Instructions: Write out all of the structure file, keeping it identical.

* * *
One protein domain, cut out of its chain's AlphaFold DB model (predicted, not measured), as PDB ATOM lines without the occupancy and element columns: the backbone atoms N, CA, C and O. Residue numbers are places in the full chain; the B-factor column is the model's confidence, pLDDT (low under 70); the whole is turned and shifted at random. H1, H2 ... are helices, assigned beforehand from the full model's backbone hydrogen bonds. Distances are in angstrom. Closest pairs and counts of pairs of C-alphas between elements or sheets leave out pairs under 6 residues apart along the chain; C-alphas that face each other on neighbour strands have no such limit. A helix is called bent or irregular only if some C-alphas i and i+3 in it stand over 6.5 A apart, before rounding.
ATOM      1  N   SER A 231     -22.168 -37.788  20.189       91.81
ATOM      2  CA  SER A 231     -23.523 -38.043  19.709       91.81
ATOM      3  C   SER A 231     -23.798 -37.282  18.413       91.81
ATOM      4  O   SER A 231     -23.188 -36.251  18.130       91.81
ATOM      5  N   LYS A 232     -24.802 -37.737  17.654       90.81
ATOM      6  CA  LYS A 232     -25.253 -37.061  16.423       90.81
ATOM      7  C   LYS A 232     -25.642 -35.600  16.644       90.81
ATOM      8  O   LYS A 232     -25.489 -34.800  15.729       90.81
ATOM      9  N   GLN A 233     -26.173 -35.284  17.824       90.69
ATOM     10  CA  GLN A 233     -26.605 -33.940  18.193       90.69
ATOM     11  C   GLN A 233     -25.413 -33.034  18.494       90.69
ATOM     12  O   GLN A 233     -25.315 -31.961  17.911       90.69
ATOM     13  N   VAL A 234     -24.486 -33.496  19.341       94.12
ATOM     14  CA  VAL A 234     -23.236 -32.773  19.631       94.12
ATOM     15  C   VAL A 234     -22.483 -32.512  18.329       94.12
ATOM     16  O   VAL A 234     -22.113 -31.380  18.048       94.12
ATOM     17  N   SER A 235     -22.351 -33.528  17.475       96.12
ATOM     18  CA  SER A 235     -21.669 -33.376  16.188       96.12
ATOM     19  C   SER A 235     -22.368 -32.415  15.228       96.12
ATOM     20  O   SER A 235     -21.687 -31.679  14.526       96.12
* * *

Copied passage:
One protein domain, cut out of its chain's AlphaFold DB model (predicted, not measured), as PDB ATOM lines without the occupancy and element columns: the backbone atoms N, CA, C and O. Residue numbers are places in the full chain; the B-factor column is the model's confidence, pLDDT (low under 70); the whole is turned and shifted at random. H1, H2 ... are helices, assigned beforehand from the full model's backbone hydrogen bonds. Distances are in angstrom. Closest pairs and counts of pairs of C-alphas between elements or sheets leave out pairs under 6 residues apart along the chain; C-alphas that face each other on neighbour strands have no such limit. A helix is called bent or irregular only if some C-alphas i and i+3 in it stand over 6.5 A apart, before rounding.
ATOM      1  N   SER A 231     -22.168 -37.788  20.189       91.81
ATOM      2  CA  SER A 231     -23.523 -38.043  19.709       91.81
ATOM      3  C   SER A 231     -23.798 -37.282  18.413       91.81
ATOM      4  O   SER A 231     -23.188 -36.251  18.130       91.81
ATOM      5  N   LYS A 232     -24.802 -37.737  17.654       90.81
ATOM      6  CA  LYS A 232     -25.253 -37.061  16.423       90.81
ATOM      7  C   LYS A 232     -25.642 -35.600  16.644       90.81
ATOM      8  O   LYS A 232     -25.489 -34.800  15.729       90.81
ATOM      9  N   GLN A 233     -26.173 -35.284  17.824       90.69
ATOM     10  CA  GLN A 233     -26.605 -33.940  18.193       90.69
ATOM     11  C   GLN A 233     -25.413 -33.034  18.494       90.69
ATOM     12  O   GLN A 233     -25.315 -31.961  17.911       90.69
ATOM     13  N   VAL A 234     -24.486 -33.496  19.341       94.12
ATOM     14  CA  VAL A 234     -23.236 -32.773  19.631       94.12
ATOM     15  C   VAL A 234     -22.483 -32.512  18.329       94.12
ATOM     16  O   VAL A 234     -22.113 -31.380  18.048       94.12
ATOM     17  N   SER A 235     -22.351 -33.528  17.475       96.12
ATOM     18  CA  SER A 235     -21.669 -33.376  16.188       96.12
ATOM     19  C   SER A 235     -22.368 -32.415  15.228       96.12
ATOM     20  O   SER A 235     -21.687 -31.679  14.526       96.12